First patient at Orlando Health undergoes transcatheter aortic valve replacement
Catheter used during transcatheter aortic valve replacement (TAVR) procedure. The transcatheter aortic valve replacement (TAVR) procedure is designed for high-risk patients living with severe chest pain, congestive heart failure or symptoms of aortic stenosis — an age-related heart disease that develops when calcium deposits cause the aortic valve to narrow, forcing the heart to work harder to pump enough blood through a smaller opening.
“TAVR is definitely a game changer,” said Deepak Vivek, MD, interventional cardiologist and director of the Orlando Health Heart Institute Heart Valve Center. “These patients previously would have no hope for improvement. They would eventually succumb to their disease and their symptoms would not get better. There are really no medications available that would perform a long-lasting benefit. By offering our patients the revolutionary TAVR procedure, it significantly improves their symptoms and prolongs their life expectancy.”
Irving DeKoff, the Orlando Health Heart Institute’s first patient to have the TAVR procedure, shares his story in the video below:
Prior to the TAVR procedure, patients would have little chance of relief from medical symptoms, making it nearly impossible to improve quality of life.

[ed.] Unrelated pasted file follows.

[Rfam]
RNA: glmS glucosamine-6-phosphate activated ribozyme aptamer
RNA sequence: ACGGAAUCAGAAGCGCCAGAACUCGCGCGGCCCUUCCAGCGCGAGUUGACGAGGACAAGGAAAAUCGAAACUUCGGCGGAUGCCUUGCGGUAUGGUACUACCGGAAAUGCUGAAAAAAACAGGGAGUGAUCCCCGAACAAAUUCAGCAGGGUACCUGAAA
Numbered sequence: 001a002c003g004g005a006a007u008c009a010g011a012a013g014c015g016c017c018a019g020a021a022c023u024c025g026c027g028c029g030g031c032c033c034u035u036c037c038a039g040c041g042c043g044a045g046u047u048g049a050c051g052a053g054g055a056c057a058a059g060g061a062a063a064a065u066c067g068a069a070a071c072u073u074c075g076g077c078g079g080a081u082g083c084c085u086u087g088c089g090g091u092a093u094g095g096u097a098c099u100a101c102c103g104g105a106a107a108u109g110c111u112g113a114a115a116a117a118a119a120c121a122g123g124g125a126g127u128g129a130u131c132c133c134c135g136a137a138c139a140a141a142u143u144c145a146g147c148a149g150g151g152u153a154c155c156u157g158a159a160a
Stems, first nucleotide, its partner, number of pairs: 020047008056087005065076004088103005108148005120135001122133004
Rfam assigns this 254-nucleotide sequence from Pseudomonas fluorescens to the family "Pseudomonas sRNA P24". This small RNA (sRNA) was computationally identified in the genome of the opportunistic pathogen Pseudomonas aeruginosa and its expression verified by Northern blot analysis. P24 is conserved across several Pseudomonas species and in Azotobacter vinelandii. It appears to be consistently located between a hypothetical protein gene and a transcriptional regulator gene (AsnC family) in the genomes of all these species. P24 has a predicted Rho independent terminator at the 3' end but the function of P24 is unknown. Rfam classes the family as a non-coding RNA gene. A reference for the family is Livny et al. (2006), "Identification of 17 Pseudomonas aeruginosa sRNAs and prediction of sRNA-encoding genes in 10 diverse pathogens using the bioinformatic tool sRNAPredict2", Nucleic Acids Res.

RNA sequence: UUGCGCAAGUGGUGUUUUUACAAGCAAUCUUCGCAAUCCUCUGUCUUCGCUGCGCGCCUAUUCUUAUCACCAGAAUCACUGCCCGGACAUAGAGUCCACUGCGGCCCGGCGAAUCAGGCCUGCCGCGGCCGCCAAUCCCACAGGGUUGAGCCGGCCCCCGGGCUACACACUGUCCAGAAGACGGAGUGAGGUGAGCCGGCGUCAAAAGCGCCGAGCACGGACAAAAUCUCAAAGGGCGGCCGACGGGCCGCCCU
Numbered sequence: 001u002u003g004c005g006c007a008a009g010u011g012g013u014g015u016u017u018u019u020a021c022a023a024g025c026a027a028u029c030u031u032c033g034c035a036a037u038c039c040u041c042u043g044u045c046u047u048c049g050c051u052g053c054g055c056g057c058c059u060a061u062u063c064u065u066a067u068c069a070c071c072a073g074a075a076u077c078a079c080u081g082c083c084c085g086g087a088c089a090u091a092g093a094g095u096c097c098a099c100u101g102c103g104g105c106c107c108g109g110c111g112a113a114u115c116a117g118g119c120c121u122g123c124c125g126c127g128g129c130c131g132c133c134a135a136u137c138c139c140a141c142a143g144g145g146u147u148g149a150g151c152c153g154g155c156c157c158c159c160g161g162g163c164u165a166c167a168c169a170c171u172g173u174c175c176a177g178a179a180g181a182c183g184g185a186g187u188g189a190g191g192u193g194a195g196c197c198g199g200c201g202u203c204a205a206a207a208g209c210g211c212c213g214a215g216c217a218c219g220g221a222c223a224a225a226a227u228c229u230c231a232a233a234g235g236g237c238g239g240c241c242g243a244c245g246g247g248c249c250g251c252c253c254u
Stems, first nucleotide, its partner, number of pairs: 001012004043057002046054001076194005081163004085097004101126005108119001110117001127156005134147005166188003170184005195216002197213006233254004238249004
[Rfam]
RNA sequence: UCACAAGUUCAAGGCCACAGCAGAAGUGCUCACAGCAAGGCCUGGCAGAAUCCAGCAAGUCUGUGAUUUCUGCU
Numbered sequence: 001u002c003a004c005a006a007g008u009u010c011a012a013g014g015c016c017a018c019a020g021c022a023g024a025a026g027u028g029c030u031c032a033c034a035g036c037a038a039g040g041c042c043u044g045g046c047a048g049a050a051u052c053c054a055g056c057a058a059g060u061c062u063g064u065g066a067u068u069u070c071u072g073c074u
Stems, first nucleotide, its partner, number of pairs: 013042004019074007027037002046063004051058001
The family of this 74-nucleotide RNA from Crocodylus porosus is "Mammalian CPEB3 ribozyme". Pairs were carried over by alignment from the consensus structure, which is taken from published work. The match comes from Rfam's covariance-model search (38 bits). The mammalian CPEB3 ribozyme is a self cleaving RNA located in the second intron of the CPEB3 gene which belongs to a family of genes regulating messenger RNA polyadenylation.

“The hope is that we can give patients a valve that will function, which dramatically relieves the heart’s workload so that they can breathe better, stay out of the hospital and spend more time with their family. With comprehensive rehabilitation following the procedure, patients can also regain some mobility and independence.” said Mark Sand, MD, cardiothoracic surgeon and chief of staff at Orlando Health.
The artificial valve, called the Sapien THV and manufactured by Edwards Lifesciences, is made of cow heart tissue and a polyethylene skirt and is supported with a stainless steel mesh frame. The medical team takes a new route to the narrowed heart valve by going through a leg artery instead of a chest incision, which is typically done during traditional open heart surgery.
“To put it in its simplest terms, it is a valve on a stick,” said Jeffrey Bott, MD, cardiothoracic surgeon and chair of Thoracic Surgery at Orlando Regional Medical Center. “We are able to get access to a patient’s bloodstream through their groin and slide a new valve that is on the end of a catheter up into the aortic valve area. Before we deploy the new valve, we use a balloon to expand the area. Once we deploy the new valve, it is functional instantaneously.”
The new approach combines the expertise of various specialists, comprised of nearly 40 clinicians for each procedure.
“Collaboration on this program is essential and requires a multidisciplinary team,” said Barry Weinstock, MD, interventional cardiologist at the Orlando Health Heart Institute. “While the procedure sounds very simple, it is actually relatively complex and requires a lot of collaboration, both in accessing the patients before starting the procedure and during the actual procedure itself.”
For more information on the TAVR procedure, please call the Orlando Health Heart Institute at 321.841.6444 or click here.